“Consider it all joy, my brother and sisters, when you encounter various trials” (James 1:2).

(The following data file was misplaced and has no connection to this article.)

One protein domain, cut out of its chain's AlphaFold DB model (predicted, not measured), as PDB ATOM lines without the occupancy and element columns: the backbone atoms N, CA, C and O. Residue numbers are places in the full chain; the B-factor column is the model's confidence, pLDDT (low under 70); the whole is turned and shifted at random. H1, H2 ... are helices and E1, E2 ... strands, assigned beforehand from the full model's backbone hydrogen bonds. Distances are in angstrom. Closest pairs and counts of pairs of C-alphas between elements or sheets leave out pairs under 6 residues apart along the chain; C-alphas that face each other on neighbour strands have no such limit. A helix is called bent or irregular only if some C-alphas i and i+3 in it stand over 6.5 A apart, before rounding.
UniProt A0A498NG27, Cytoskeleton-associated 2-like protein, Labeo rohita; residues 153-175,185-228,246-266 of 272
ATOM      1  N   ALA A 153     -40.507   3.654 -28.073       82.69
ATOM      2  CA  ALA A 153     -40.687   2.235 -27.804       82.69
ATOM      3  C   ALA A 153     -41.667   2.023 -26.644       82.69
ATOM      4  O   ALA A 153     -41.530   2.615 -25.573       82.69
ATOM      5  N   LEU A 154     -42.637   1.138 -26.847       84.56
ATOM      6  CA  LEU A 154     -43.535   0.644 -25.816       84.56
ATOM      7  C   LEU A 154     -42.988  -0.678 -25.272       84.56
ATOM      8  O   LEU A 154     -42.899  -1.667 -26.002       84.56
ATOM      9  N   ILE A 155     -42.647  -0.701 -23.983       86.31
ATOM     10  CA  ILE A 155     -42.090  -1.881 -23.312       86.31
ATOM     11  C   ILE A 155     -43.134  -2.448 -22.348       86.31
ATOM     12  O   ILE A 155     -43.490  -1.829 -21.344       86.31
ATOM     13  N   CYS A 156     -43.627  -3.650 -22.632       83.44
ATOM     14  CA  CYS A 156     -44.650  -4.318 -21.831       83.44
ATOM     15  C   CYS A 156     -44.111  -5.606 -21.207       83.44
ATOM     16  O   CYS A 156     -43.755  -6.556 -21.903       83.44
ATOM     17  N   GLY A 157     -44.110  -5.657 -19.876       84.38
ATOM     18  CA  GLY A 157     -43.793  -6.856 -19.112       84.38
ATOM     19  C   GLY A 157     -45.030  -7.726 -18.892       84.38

Just as Paul, standing before King Agrippa, considered himself fortunate (Acts 26:2), and as he admonished believers to “consider” one another as more important than yourselves (Phil. 2:3), and as Christ did not “consider” equality with God as something to be grasped (Phil. 2:6), and as Sarah considered God faithful (Heb. 11:11), and Moses considered the reproach of Christ greater riches than the treasures of Egypt (Heb. 11:26), James now offers forth an imperative to this audience of messianic  Jews; that they “consider” joyously the adversities of life, with the anticipation of how these things are but a part of the “working out” of God’s greater providential purposes.

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